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Haley23 Haley23 is offline
Joined: Jul 2012
Posts: 7,809
Senior Member

Joined: Jul 2012
Posts: 7,809
Senior Member

Old 03-10-2020, 04:11 PM
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We've never had any guidelines with the weeks thing. I know one factor is often documentation. It was a huge issue in my previous district and used to be a big deal for us here as well. Kids would be getting pulled for title 1 for years, but no one ever actually referred them to RtI (now MTSS here). So there would be frustration that they were "getting RtI for years" but there were no meetings/documentation and no one was really problem solving around that particular child. Then a teacher in 4th/5th would finally refer them and be mad that they had to do the whole process. Many years ago in my first district where I was in charge of RtI, I solved that by making it a rule that kids were placed in those title 1 groups at RtI meetings.

Another issue for most of my career has been that intervention/title 1 services are often better set up to serve students than sped programs. They get WAY more funding and resources. For example, the child would be in a 45 minute, 5 day per week, 3 student title 1 group and the teacher would be fighting tooth and nail for them to get identified for sped and be the 9th student in my group that was meeting for like 20 minutes per day, 4 days per week, often with a 2-3 year skill gap with students in the same group. It was extremely frustrating to have to sell getting an IEP as a good thing to parents knowing that it actually meant significantly worse intervention.

A couple of years ago we largely solved that problem by following the ESSA rule that allows other staff members to meet sped minutes. We do intervention blocks, and I no longer end up with 10 kids in my group while title 1 has 3 because I have to take all of the IEPs. We split the kids evenly and it's based on skill need. I take gen ed students as well if they fit. Then we ran into the "red tape" problem. While we weren't purposefully providing worse interventions for sped students anymore, IEPs/legalities added more red tape that resulted in sped kids getting worse interventions. Namely, IEP minutes and LRE. We had gen ed kids that were getting pulled for various groups up to 2 hours per day if they were really struggling. I could never put that many out of class minutes on my students' IEPs due to LRE rules.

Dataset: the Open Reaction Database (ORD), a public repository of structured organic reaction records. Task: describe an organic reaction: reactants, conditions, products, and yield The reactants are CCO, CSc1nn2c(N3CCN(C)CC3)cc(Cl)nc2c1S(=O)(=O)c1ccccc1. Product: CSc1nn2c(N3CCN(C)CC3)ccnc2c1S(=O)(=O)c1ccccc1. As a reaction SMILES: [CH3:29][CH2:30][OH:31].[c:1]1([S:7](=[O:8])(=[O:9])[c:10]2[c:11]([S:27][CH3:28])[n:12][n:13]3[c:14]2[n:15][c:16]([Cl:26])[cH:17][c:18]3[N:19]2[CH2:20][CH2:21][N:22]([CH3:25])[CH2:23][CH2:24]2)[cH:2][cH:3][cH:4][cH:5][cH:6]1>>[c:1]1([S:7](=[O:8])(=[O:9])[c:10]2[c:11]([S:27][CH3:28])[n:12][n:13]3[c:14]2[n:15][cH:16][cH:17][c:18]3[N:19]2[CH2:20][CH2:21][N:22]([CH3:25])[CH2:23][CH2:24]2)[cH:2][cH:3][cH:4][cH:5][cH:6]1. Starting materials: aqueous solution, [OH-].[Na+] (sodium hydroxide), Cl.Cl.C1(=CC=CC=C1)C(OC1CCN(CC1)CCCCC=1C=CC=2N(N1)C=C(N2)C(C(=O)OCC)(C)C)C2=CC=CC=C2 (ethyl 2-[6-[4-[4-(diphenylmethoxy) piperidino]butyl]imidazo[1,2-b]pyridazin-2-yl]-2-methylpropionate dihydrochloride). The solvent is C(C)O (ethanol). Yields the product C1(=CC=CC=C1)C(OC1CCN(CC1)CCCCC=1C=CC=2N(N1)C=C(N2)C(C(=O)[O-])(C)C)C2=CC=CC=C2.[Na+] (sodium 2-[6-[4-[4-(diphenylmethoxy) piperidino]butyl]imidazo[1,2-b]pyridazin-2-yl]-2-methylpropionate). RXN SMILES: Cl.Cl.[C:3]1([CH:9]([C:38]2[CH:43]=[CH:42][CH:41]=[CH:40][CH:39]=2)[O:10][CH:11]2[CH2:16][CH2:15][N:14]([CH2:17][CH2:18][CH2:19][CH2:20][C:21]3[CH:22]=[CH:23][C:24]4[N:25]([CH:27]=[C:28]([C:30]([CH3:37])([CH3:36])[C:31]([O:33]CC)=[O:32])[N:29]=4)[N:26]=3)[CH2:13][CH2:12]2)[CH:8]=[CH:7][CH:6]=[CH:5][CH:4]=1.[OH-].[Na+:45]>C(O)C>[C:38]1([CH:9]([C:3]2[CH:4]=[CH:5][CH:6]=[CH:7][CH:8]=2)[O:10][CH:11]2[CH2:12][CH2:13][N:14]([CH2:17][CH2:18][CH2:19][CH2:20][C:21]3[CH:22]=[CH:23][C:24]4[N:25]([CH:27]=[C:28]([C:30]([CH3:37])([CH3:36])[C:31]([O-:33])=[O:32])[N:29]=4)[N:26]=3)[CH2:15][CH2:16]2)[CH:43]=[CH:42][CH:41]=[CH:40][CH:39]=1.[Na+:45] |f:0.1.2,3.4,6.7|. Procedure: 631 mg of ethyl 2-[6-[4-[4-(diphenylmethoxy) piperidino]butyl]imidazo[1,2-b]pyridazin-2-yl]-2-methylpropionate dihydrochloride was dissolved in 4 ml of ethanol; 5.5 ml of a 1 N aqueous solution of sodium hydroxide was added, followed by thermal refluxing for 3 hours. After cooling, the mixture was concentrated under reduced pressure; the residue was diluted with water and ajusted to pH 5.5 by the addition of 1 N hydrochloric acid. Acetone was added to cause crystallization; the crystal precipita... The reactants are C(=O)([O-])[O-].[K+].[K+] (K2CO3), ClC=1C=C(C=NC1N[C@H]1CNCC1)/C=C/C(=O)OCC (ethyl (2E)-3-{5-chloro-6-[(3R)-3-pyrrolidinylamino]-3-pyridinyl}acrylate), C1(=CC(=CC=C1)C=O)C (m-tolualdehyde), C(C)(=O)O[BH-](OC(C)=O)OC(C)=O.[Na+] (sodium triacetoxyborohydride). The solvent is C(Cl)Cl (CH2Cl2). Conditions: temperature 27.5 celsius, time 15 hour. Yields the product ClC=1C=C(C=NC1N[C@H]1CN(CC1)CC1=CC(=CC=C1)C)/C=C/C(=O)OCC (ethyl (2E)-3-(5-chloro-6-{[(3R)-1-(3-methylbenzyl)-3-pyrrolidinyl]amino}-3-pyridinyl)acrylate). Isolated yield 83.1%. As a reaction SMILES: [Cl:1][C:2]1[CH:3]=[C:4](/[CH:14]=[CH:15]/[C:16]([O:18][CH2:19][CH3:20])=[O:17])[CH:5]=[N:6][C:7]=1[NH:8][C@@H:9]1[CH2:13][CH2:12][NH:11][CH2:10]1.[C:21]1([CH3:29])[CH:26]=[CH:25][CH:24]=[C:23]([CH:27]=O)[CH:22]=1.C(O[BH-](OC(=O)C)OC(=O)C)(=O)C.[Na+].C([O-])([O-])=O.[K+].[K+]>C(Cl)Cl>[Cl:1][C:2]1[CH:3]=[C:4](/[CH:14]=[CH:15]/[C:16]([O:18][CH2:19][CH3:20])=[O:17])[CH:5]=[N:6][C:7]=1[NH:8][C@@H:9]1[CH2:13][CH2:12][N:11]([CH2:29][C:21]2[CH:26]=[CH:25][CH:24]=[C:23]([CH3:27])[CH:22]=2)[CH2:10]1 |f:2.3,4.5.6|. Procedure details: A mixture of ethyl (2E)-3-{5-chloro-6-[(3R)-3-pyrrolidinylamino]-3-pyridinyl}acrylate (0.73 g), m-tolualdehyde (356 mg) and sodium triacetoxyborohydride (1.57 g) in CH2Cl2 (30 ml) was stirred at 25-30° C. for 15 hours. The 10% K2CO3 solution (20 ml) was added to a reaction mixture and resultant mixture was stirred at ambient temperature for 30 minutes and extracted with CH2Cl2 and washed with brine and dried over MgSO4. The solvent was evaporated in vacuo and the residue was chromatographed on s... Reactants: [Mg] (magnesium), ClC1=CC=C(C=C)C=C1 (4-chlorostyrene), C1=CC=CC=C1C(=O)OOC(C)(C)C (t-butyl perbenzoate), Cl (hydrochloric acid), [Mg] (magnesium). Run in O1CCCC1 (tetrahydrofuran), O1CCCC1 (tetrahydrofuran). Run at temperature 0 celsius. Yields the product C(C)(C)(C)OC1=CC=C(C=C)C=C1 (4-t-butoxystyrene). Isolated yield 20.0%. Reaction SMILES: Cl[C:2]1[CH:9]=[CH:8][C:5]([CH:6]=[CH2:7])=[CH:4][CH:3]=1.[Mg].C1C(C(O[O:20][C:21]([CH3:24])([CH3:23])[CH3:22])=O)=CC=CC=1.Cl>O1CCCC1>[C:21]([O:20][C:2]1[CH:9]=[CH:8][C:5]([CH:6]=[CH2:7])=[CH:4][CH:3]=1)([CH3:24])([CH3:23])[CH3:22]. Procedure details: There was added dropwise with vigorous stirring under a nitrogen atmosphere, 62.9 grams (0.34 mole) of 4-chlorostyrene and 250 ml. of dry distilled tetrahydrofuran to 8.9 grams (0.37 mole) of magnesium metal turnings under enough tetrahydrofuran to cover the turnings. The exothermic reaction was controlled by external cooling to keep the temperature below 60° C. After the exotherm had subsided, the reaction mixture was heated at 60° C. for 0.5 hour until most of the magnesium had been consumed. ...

Gen ed students also got flexibility- an extra group could be added or taken away based on need, whereas in sped you have to follow the minutes on the IEP. One year, they increased one grade level's intervention block from 30 minutes to 60 minutes. My kids only had 30 reading minutes per day on their IEPs, and I had no legal justification for literally doubling their out of class time, so my sped kids got half the intervention that gen ed kids got .

Last year I solved that my pestering my director until she agreed that in those cases, since it's an intervention block the entire grade level participates in, my kids can be pulled for longer than their IEP says because really other gen ed instruction isn't happening at that time. I have to do a lot of fudging of service log minutes to make sure I'm only logging the minutes on the IEP and not the time the kids actually spend with me or an interventionist.

So now, 10 years later, we are finally in a place where at least having an IEP doesn't lead to worse services. However, there really isn't any extra benefit either, other than documentation should the student happen to move schools. If I see a student hanging around in the low intervention groups for a period of time, I start asking why they haven't been referred to MTSS. We're already providing the intervention for all and all students are also progress monitored weekly, so the data is there. In cases where the kid will obviously qualify, they are typically referred after 2-3 MTSS meetings. Sometimes it's much longer if there are factors in the way- vision issues and parents refuse to get glasses, poor attendance, new to the country, etc.
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